“You cannot deny that the electronics industry has a vested interest in wanting to create a clear upgrade schedule for consumers to have interest in their newest products,” Adams points out. “Apple is arguably the king of this [business model], so their argument about one generation of Apple Watch having a long-lasting appeal for consumers is thin when we all know Apple is going to be releasing new ones in the future.”

And therein lies the conundrum with Apple Watch Edition: Even if you can afford to buy one, should you?

katy-perry-apple-watch

It comes down to taste. Unlike phones and tablets, there’s an intrinsic value connected to luxury watches. Even after they’ve been retired from our wrists, we tend to tuck them into drawers or hand them down as keepsakes. And assuming there will always be a way to fix broken screens and balky batteries, it shouldn’t be all that different with Apple Watch Edition.

“I believe that many people misunderstand Apple’s value proposition thinking that they are trying to entice buyers with the ultimate investment gadget,” Adams says. “In my opinion, that isn’t Apple’s tactic at all. Instead, Apple is presenting a product to people who are already used to and comfortable buying high-end luxury watches who don’t wear steel timepieces. Apple wants luxury consumers who are already wearing gold watches to feel that they don’t need to downgrade in order to wear an Apple Watch.”

Now, I’m not sure Captain Koons would go to such great lengths to deliver an Apple Watch Edition to a young Butch Coolidge in Pulp Fiction, but Apple shouldn’t have too much trouble selling them to its target audience. We’ve already seen the likes of Pharrell Williams, Katy Perry (see image above) and Drake rocking Editions before the general public could even order one, and Apple is basically adopting the age-old adage for the most luxurious gadget around: If you have to ask, you can’t afford it. And if you can, you aren’t going to care about a potentially short shelf life.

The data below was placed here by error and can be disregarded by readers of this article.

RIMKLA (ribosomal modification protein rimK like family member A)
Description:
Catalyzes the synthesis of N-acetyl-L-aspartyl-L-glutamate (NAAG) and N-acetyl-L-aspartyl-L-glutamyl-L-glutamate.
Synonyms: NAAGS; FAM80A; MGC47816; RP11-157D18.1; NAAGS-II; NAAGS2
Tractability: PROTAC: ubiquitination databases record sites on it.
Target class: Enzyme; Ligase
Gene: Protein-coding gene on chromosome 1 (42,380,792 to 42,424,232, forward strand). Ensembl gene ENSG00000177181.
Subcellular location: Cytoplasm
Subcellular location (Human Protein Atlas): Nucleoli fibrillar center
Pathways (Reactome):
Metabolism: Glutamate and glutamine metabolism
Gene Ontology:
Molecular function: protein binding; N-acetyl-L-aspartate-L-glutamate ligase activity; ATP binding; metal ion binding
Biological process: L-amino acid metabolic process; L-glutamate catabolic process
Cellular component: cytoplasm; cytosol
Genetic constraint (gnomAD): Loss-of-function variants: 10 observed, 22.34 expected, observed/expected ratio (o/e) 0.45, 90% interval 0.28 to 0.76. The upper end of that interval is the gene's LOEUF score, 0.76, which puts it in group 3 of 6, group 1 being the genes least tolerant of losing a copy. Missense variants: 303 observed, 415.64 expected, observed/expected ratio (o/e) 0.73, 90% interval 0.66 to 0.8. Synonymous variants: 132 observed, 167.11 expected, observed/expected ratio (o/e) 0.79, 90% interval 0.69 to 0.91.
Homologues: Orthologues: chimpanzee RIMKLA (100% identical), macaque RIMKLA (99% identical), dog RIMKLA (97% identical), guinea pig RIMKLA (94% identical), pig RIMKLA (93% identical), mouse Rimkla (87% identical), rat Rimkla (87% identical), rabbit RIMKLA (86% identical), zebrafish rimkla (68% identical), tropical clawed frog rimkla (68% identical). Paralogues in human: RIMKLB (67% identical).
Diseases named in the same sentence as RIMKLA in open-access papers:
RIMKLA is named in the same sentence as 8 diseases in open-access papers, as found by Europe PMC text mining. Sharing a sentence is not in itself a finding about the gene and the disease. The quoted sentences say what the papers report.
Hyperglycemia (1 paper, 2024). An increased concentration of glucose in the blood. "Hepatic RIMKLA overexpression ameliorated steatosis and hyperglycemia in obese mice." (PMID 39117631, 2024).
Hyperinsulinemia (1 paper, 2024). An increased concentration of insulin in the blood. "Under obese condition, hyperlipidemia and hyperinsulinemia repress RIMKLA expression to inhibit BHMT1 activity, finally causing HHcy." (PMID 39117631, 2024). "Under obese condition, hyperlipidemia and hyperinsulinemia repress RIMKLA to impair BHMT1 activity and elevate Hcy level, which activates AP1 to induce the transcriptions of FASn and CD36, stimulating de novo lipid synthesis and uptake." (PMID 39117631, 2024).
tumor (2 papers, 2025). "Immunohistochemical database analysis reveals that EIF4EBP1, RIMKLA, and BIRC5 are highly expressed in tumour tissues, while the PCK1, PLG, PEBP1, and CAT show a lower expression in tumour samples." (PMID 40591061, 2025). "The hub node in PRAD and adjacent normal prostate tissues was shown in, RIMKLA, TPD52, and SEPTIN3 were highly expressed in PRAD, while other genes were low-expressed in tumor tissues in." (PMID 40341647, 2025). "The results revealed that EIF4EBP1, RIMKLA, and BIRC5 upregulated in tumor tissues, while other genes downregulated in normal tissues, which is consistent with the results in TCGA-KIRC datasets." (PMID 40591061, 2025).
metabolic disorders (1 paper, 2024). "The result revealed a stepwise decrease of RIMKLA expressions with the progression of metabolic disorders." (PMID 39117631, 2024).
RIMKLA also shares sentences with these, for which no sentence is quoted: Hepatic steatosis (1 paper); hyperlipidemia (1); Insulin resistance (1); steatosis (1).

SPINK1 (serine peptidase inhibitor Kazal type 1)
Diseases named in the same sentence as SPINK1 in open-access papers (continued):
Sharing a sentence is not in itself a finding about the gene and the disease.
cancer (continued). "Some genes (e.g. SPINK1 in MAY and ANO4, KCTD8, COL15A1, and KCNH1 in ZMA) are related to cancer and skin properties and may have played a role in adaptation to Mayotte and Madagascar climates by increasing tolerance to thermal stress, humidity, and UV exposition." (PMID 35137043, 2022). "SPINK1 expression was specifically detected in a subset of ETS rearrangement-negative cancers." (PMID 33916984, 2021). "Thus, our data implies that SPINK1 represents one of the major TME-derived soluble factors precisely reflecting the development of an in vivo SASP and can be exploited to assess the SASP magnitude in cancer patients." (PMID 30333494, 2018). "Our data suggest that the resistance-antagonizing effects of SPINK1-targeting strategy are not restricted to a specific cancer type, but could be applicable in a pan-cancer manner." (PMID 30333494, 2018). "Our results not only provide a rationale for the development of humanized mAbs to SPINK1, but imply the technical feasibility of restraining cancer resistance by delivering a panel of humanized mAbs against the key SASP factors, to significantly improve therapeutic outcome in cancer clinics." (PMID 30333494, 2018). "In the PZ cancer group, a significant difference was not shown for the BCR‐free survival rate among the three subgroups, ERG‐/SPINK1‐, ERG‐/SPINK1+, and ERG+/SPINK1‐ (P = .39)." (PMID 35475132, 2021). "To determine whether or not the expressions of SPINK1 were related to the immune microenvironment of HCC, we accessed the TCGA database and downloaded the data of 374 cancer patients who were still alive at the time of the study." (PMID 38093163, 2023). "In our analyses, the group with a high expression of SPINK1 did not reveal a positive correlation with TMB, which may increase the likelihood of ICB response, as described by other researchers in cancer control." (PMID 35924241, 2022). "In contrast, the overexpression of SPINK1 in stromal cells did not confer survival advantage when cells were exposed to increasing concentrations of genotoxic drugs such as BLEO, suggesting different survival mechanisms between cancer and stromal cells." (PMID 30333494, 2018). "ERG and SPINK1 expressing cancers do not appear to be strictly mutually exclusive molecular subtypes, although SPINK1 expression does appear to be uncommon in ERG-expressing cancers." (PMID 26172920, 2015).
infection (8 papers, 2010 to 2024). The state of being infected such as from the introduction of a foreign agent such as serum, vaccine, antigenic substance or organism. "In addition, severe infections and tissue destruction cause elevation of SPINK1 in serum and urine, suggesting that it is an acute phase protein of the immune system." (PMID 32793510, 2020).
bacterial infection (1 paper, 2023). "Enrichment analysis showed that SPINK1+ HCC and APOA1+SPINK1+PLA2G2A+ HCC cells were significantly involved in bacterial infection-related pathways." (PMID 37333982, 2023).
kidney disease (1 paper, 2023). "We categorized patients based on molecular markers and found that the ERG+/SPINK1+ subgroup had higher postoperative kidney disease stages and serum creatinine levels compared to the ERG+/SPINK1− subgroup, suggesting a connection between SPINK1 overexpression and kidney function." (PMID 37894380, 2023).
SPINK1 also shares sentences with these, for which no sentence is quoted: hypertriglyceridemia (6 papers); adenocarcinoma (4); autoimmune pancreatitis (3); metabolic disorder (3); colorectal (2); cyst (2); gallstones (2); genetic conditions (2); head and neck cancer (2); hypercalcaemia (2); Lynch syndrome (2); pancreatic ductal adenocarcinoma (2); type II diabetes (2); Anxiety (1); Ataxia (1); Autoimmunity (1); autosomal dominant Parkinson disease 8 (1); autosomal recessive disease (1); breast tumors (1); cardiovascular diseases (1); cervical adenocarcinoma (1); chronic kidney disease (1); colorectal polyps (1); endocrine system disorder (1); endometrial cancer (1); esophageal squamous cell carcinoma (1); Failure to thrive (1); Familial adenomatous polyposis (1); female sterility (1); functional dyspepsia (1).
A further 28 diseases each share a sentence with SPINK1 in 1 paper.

Besides, the super rich are already using Apple products other people can’t afford. Aftermarket modifier Feld & Volk has built a lucrative business selling iPhones that are no different on the inside than the ones we buy for a few hundred bucks. But outside they’re coated in carbon fiber, titanium, sapphire and, of course, gold to give an exclusive look (and a price tag) that sets them apart from the masses. Company co-founder Alexander Volkov, however, isn’t concerned about Apple horning in on his racket.

“The launch of a gold Apple Watch was mostly a move to get more media coverage and to enter fashion world, which is traditionally indifferent to tech novelties,” Volkov remarks. “Production of this version will be ‘single-piece’ anyway and probably meant to make this model collectible.”

If anything, Feld & Volk proves that people will happily pay thousands of dollars for technology dressed in premium clothing. Volkov says he doesn’t doubt that Apple has indeed “changed the perception of the watchmaking industry” with Apple Watch Edition, and to that end, his company is already working on a “more perfect” watch than the one Apple sells.

And something tells me his customers won’t be too concerned if it’s obsolete in a year or two.